Intelligence (Navigator's Tools)
Wisdom (Survival)

Avoid Danger Checks
Charisma (Persuasion)
Dexterity (Acrobatics)
Dexterity (Acrobatics)


Number of Successes - Results
0 - No treasure found. Roll one boon, one bane.
1 - You find coins, gems, and art pieces equal to half the Treasure Worth. Roll one boon, one bane.
2 - You find coins, gems, and art pieces equal to the Treasure Worth. Roll two boons, one bane.
3 - You find coins, gems, and art pieces equal to double the Treasure Worth. Roll two boons.


Boons (1d10)
  1. You find an Uncommon Magic Item.
  2. You find a unique piece of art worth 1d10 x 10 gold pieces. However, to the right collector, it is worth much, much more.
  3. You find a map to a unique ruin, lost city, or dungeon. Checks made to find your way around this new area are made with advantage.
  4. You find an ancient tome detailing the history of a ruin, lost city, or dungeon. Checks made to find out knowledge about this new area are made with advantage.
  5. On your travels to distant lands, you gain proficiency in a new language.
  6. During your travels you made a connection with an ally who owns a ship, caravan, or other vehicle. This ally will give you free passage to locations along their normal route.
  7. You find a wizard's spellbook with 1 cantrip, 1d6 1st-level spells, 1d4 2nd-level spells, 1d2 3rd-level spells, and one 4th-level spell.
  8. You find a bejeweled ring, necklace, or crown worth 2d10 x 10 gold pieces. It bears the marking of a noble house, who may trade the treasure for a favor, title, or property.
  9. An academic writes of your exploits, earning you a reputation as a (1d4: 1- fearless; 2- brilliant; 3- indomitable; 4- lucky) treasure hunter. This reputation may help you make new connections, access forbidden maps, or gain the attention of wealthy patrons.
  10. You find a reliquary worth 3d10 x 10 gold pieces. If you return it to an appropriate place of worship, they will reward you with free spellcasting services.
Banes (1d10)
  1. You receive a lingering injury. During the next opportunity for long-term downtime, you cannot choose Finding Treasure as an activity.
  2. You gain the attention of a rival treasure hunter.
  3. You receive a terrible scar, limp, or other lasting malady.
  4. Due to poor luck on your exploits, your treasure total is halved.
  5. You gain an Uncommon Magic Item... that is cursed!
  6. The treasure you found was idolized by a temple, noble household, or cult, whose malice you have now earned.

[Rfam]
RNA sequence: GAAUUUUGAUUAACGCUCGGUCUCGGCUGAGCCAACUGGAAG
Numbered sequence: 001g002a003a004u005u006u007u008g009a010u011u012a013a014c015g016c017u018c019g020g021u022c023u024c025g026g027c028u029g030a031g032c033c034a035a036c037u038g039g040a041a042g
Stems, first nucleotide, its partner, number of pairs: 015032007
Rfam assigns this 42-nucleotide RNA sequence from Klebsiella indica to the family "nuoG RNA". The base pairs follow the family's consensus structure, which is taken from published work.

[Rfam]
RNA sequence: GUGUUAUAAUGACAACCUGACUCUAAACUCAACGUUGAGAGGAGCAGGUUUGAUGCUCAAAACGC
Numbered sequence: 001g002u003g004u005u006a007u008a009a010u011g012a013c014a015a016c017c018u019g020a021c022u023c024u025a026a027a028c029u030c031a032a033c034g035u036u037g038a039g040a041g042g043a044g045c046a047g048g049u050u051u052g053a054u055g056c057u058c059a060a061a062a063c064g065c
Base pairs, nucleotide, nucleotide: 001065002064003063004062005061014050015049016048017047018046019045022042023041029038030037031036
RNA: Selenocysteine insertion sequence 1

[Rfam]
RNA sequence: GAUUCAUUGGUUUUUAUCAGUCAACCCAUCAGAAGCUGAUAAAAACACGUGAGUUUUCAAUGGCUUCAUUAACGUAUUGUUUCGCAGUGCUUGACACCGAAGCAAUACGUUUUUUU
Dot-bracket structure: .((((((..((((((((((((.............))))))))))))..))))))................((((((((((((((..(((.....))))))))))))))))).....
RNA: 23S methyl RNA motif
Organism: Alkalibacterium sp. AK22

7. You have been cursed! Your Hit Point Maximum is reduced by a number equal to your Proficiency Bonus. This curse can only be lifted by Greater Restoration, or a more powerful spell.
  8. Due to misinformation, miscommunication, or bad luck, you have earned a poor reputation in a community, who thinks of you as a (1d4: 1- graverobber; 2- heathen; 3- common thief; 4- liar). Charisma ability checks in this community are made at disadvantage while the reputation lasts.
  9. You have been cursed! You age 5d4 years (double if playing as a dwarf, elf, or gnome).
  10. The treasure you found was counterfeit! You may still try to sell it with a successful Charisma (Deception) check equal to the Treasure Rarity DC. If you fail by 5 or more, you will attract the attention of the authorities.
 

Downtime for a year or two... Normally I would say that treasure hunting should be standard adventuring, but if it's a "side quest" while other PCs are doing something involved I guess I could see it.

As to actual activities:
  • Working with an Organization; time at the Temple, Training Grounds, Thief's Guild, &c.
  • Research; complex magic items, rituals, lost fighting techniques, &c. (Gandalf at Minas Tirith)
  • Extreme Training or Meditations; looking to gain a bonus to attributes.
  • Administration of Holdings; Ruling your Barony, Guild
  • Courting and/or Securing an Heir
  • Negotiating Contracts / Treaties with Hostile Powers
 

Lanefan

Victoria Rules
Downtime for a year or two... Normally I would say that treasure hunting should be standard adventuring, but if it's a "side quest" while other PCs are doing something involved I guess I could see it.

As to actual activities:
  • Working with an Organization; time at the Temple, Training Grounds, Thief's Guild, &c.
  • Research; complex magic items, rituals, lost fighting techniques, &c. (Gandalf at Minas Tirith)
  • Extreme Training or Meditations; looking to gain a bonus to attributes.
  • Administration of Holdings; Ruling your Barony, Guild
  • Courting and/or Securing an Heir
  • Negotiating Contracts / Treaties with Hostile Powers
Good list but I'd also add:

--- Travel and exploration of distant lands/places/cultures (in other words, tourism)
--- Doing Nothing, i.e. long-term rest and-or recovery of health, lost stat points, etc.
 

Banes (1d10)
  1. You receive a lingering injury. During the next opportunity for long-term downtime, you cannot choose Finding Treasure as an activity.
  2. You gain the attention of a rival treasure hunter.
  3. You receive a terrible scar, limp, or other lasting malady.
  4. Due to poor luck on your exploits, your treasure total is halved.
  5. You gain an Uncommon Magic Item... that is cursed!
  6. The treasure you found was idolized by a temple, noble household, or cult, whose malice you have now earned.
  7. You have been cursed! Your Hit Point Maximum is reduced by a number equal to your Proficiency Bonus. This curse can only be lifted by Greater Restoration, or a more powerful spell.
  8. Due to misinformation, miscommunication, or bad luck, you have earned a poor reputation in a community, who thinks of you as a (1d4: 1- graverobber; 2- heathen; 3- common thief; 4- liar). Charisma ability checks in this community are made at disadvantage while the reputation lasts.
  9. You have been cursed! You age 5d4 years (double if playing as a dwarf, elf, or gnome).
  10. The treasure you found was counterfeit! You may still try to sell it with a successful Charisma (Deception) check equal to the Treasure Rarity DC. If you fail by 5 or more, you will attract the attention of the authorities.
Replace #8 with this and you're golden.